Director Maren Ade's Everyone Else (2009) is a very good movie about very unlikeable people. It's one of those intimate portraits of a couple whose relationship is deteriorating moment to moment. It's exquisitely acted. For her part, Maren Ade doesn't intrude much with visual style. She mainly frames the film as a vantage point for watching its characters interact. It's an effective way to work.
The story here follows Chris and Gitti, marvelously played by Lars Eidinger and Birgit Minichmayr, as they vacation at Chris's parent's house in Italy. Chris is an architect; he's a weak man who is failing at his job and who is too timid to give Gitti what she needs. Gitti, for her part, is trying to fit herself into a relationship role that doesn't suit her. They're contrasted in the film by Hans and Sana, a couple of Chris's acquittance who have a seemingly perfect relationship. Hans is successful, Sana is pregnant and adores her husband. They're an impossible standard of comparison, and Gitti knows it. The comparison is made during two impossibly awkward dinner parties, in which everyone's flaws are laid bare. Eventually, Gitti comes to the same conclusion that the audience reaches early: Chris isn't particularly admirable. By the end of the movie, she professes that she no longer loves him, though the movie is by no means as cut and dry as that. It doesn't go where a more conventional drama would go.
The film is liberally appointed with uncomfortable scenes, from an embarrassing rendition of Willie Nelson's "For All the Girls I've Loved" to a picnic where Gitti has overstuffed her rucksack to the point where she can't haul it back to the final scene in which she feigns insensibility. For the most part, these mark the film as one that is not intended as "entertainment," whatever that may be. It's a film that is endured more than enjoyed. It's fascinating, though. The scene that hooked me is near the beginning, in which Chris's niece acts out her dislike of Gitti, so Gitti teaches her the proper way to hate someone: Tell them you hate them, mean it, and shoot them. It's charming, but it's emotionally charged, too. The film has interesting things to say about relationship dynamics, particularly in matters of dominance. Hans and Sana are happy and confident, sure, but Sana has entirely subsumed herself into her marriage. While that may work for them, it will never work for Gitti and Chris because Gitti is too much herself and Chris is too weak to dominate anyone. The failure of their relationship is a problem of negotiation over how much and how little they heed each other and how much each of then needs to give to the other.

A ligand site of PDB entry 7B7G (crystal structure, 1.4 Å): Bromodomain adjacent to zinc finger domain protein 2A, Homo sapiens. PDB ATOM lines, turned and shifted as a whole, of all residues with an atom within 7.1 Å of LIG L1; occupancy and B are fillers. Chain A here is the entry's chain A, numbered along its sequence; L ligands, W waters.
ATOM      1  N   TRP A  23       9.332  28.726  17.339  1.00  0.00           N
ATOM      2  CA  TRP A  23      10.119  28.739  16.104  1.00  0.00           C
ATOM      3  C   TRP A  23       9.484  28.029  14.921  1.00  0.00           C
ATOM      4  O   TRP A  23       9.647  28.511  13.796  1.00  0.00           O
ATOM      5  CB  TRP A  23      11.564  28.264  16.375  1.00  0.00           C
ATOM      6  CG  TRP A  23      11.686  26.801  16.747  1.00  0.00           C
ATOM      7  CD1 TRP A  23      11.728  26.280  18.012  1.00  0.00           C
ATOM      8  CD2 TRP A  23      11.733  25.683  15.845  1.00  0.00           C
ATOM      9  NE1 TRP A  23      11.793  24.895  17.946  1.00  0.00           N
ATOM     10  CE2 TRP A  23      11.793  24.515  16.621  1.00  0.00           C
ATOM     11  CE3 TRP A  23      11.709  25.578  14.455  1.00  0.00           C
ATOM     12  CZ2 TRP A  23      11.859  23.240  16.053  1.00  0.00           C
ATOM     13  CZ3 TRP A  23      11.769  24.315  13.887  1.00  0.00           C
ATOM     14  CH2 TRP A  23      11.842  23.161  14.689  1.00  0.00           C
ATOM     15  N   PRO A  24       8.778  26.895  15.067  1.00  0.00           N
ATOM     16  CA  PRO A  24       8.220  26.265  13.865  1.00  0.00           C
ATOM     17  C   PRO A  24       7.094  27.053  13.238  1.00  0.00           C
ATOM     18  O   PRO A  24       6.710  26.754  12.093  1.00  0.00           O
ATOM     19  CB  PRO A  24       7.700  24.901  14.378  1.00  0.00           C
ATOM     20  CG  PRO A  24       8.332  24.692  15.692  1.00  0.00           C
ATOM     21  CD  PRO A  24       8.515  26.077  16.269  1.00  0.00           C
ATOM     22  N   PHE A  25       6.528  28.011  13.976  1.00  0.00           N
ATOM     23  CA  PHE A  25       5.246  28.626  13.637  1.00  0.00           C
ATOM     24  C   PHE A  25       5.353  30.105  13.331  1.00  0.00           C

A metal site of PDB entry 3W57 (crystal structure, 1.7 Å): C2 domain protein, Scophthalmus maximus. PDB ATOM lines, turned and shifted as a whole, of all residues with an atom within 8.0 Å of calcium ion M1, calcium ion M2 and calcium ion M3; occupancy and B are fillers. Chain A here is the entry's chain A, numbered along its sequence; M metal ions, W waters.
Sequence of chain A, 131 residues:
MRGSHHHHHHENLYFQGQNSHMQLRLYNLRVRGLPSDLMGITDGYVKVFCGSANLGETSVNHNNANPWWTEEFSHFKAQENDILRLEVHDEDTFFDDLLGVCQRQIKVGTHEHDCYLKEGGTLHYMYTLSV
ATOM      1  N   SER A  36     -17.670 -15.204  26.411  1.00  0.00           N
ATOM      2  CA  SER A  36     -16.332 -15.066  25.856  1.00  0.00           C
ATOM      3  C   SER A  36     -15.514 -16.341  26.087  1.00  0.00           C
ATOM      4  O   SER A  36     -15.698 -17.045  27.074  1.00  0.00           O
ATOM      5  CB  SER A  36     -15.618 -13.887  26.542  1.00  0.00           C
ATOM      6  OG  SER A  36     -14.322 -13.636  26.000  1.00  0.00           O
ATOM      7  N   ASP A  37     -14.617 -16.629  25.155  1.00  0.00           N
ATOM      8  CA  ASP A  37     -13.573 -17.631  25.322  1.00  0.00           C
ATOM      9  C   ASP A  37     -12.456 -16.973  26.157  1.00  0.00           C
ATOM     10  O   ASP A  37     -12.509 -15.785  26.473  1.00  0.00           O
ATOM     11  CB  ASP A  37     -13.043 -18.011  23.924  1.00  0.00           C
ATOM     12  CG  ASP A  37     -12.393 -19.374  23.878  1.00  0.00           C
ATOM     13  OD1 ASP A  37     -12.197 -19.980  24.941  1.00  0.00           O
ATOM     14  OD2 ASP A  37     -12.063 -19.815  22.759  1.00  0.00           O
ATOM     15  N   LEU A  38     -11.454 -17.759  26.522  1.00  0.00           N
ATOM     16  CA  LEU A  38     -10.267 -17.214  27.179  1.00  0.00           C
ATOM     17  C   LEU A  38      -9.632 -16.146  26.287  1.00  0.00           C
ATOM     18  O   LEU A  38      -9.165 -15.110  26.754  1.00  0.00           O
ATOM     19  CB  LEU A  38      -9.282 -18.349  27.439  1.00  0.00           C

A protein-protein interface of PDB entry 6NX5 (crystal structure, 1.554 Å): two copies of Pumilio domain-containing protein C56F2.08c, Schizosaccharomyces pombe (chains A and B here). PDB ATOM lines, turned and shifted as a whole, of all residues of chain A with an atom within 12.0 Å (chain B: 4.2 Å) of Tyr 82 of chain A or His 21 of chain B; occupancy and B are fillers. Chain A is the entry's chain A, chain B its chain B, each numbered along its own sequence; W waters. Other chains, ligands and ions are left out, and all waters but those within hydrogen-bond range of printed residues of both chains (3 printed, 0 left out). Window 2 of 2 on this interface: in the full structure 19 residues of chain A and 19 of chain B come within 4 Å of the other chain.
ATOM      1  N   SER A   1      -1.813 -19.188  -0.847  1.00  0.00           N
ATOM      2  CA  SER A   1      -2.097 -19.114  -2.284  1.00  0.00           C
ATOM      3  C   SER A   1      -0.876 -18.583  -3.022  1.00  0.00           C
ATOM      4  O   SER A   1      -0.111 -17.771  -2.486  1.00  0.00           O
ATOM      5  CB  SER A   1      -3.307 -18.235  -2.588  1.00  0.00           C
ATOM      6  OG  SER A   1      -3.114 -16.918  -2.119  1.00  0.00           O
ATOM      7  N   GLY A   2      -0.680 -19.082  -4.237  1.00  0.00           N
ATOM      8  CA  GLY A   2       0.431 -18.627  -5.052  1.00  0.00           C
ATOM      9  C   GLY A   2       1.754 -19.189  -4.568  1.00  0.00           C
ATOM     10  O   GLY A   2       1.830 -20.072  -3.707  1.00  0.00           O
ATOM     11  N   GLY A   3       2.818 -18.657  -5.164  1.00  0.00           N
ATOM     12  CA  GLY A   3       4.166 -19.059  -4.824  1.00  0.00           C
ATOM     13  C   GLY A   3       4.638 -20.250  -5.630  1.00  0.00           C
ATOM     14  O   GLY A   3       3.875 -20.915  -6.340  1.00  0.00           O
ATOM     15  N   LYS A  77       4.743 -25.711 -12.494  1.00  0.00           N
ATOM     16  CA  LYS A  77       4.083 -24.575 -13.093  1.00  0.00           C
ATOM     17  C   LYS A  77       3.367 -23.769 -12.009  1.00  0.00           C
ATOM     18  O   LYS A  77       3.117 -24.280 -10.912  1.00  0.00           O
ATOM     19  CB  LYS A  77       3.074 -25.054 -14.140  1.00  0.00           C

This is a sun splashed movie. This is the kind of movie that Bergman used to make, but instead of Sweden's austere winter light, you get a kind of sun-dazed torpor. It's a harsh sun, too, in which the light illuminates everything as the characters open each other up.